February 9, 2012


Sgt. Kim Cole


The “boomer” generation is aging and represents a large percentage of the population. As they transition, we see a higher number of people who live at home alone or with their pets for a multitude of reasons. The following are several tips to insure personal and property security:

Do something different everyday. For at least one hour, walk outside or around the house; use the stairs to the basement or second floor to get some exercise.

Get rid of the “trippers.” We all love throw rugs, floor baskets for magazines, extension cords, and other loose items, but they present an opportunity to trip causing injury.

Subscribe to a home alert system and use the necklace alarm. The longer it takes to get help after a fall or medical issue can determine the future quality of life.

Can you move about freely? Think of the emergency personnel: can they get a group down the hall?

Know the warning signs for a stroke: weakness on one-side of the body (face/arm/leg), slurred speech, lightheaded, confusion, trouble speaking, sudden confusion/numbness of an arm or leg/trouble seeing, loss of balance or coordination, bad headache, rapid onset of fever, or vomiting.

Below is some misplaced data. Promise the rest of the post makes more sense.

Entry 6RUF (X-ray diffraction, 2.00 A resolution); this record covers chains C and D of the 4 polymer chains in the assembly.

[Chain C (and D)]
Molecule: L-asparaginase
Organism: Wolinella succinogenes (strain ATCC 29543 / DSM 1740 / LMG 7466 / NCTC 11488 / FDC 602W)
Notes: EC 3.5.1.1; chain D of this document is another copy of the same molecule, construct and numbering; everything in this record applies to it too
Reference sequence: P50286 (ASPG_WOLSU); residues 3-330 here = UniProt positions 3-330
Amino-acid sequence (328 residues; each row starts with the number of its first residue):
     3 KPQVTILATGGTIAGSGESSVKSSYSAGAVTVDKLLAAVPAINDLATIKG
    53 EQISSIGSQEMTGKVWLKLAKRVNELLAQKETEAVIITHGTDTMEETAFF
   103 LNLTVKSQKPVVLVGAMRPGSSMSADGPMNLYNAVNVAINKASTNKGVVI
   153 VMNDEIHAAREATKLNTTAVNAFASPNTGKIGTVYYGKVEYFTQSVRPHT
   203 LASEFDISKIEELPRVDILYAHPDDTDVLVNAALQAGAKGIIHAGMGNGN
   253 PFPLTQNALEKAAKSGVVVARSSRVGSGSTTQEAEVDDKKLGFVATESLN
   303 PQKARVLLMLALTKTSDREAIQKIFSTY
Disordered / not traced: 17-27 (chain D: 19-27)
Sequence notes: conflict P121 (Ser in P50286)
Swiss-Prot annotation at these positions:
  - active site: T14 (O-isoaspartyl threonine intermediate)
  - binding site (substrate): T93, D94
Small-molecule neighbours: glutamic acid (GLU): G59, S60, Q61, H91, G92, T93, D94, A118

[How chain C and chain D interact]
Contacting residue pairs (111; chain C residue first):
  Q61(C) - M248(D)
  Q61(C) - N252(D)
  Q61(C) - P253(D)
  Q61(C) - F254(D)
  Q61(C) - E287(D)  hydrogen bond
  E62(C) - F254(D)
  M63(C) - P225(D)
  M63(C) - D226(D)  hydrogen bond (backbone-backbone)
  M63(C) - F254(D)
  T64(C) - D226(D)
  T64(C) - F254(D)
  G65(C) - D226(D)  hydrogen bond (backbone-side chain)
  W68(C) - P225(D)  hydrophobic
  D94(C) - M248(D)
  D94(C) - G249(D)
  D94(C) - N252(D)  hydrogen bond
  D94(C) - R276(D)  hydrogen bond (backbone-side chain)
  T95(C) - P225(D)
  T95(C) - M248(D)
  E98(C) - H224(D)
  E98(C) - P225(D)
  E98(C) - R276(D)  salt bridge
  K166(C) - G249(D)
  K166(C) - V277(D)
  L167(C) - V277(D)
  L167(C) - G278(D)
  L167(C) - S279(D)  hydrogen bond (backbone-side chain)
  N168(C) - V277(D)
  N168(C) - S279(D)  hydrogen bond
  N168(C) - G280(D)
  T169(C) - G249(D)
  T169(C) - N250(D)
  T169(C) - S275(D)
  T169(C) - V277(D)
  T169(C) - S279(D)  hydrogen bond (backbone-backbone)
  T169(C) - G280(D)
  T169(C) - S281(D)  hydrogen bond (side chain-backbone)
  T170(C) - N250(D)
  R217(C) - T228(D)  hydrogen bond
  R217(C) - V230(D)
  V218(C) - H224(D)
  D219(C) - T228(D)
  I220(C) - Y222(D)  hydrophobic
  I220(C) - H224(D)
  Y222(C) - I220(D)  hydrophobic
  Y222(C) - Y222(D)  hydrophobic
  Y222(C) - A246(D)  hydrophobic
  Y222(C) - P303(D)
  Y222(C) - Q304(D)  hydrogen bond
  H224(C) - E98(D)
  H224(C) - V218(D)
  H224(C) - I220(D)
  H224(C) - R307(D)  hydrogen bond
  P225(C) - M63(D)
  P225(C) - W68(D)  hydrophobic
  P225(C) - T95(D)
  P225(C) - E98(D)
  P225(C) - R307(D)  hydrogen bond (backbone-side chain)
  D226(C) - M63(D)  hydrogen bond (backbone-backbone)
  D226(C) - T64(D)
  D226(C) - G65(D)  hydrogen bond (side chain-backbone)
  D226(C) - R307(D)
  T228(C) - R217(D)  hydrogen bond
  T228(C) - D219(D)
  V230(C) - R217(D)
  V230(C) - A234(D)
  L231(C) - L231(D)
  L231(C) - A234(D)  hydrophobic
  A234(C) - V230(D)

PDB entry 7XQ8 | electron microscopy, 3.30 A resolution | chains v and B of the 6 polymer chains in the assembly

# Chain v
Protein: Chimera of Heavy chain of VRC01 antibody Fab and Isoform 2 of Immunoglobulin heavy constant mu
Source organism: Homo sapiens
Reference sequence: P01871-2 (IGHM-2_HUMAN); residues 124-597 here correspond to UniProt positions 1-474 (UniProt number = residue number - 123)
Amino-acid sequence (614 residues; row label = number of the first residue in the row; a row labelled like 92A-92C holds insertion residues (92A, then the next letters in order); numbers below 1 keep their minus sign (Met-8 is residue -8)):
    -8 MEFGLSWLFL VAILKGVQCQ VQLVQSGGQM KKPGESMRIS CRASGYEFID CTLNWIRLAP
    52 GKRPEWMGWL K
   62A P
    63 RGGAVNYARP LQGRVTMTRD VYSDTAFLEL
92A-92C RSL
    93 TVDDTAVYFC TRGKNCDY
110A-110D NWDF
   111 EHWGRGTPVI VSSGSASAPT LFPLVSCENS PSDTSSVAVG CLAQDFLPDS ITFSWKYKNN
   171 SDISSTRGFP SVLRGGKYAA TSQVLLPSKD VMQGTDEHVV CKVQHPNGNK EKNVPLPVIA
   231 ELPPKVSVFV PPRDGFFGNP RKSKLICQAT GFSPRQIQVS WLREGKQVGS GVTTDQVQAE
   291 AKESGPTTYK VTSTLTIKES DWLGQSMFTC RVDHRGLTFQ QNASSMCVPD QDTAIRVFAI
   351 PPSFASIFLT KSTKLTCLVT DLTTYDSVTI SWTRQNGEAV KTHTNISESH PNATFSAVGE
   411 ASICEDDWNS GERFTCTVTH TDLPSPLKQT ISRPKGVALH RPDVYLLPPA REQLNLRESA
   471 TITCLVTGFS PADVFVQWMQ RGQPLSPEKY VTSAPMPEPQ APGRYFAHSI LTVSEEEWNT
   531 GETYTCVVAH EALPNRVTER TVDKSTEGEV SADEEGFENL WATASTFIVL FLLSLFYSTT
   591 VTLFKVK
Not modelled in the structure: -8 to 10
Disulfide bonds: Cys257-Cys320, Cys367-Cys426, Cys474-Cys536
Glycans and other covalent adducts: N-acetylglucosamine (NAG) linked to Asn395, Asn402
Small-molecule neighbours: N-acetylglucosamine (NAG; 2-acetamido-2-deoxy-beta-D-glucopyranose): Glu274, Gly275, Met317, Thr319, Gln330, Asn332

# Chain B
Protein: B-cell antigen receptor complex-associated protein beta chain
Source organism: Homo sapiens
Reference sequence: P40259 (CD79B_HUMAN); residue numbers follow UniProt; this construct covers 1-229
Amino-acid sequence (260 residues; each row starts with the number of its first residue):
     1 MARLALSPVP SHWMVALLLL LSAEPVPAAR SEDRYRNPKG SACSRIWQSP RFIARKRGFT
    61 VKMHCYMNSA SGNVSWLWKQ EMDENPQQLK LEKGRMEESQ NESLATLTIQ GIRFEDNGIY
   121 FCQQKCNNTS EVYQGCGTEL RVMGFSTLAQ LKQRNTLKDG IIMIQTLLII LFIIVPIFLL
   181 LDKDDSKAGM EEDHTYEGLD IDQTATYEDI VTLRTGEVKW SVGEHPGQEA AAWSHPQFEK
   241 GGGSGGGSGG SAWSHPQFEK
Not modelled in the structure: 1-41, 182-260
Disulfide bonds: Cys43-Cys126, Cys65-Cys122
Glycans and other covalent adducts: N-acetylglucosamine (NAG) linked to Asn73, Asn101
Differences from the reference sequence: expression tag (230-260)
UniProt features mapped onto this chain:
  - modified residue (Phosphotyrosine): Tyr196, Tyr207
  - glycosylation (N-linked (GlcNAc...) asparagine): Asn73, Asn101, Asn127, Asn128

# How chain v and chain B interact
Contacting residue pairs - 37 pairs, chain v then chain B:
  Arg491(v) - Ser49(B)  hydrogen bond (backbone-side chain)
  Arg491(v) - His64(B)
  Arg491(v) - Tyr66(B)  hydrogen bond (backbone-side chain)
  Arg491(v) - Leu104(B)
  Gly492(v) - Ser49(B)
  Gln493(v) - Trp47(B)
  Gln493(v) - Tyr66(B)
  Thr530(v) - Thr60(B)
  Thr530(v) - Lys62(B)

Know the warning signs for a heart attack: radiating pain in the arm or jaw, tightness in the center of the chest, a feeling of pressure, squeezing, fullness or pain, difficulty in breathing, denial (“I am not having a heart attack”), indigestion, back-pain not previously noted, or cold sweats.

Keep active and have a full schedule: join charitable organizations, volunteer at the hospital, start a reading/investment club, have lots of reasons to be missed.

Get on the internet or the phone daily for brief periods with your friends so they know you are OK.

Set up nighttime lights that are activated by timers or darkness.

Install hand grips in all areas where there is a potential for a spill: staircases, bathrooms, a hallway banister, a second staircase banister on the other wall, etc.

Do not let newspapers or mail accumulate on your front doorstep.

Kim Cole is a sergeant on the Mason County Sheriff’s Dept. The views expressed in this column do not necessarily represent the Mason County Sheriff’s Dept. nor MasonCountyPress.com. 

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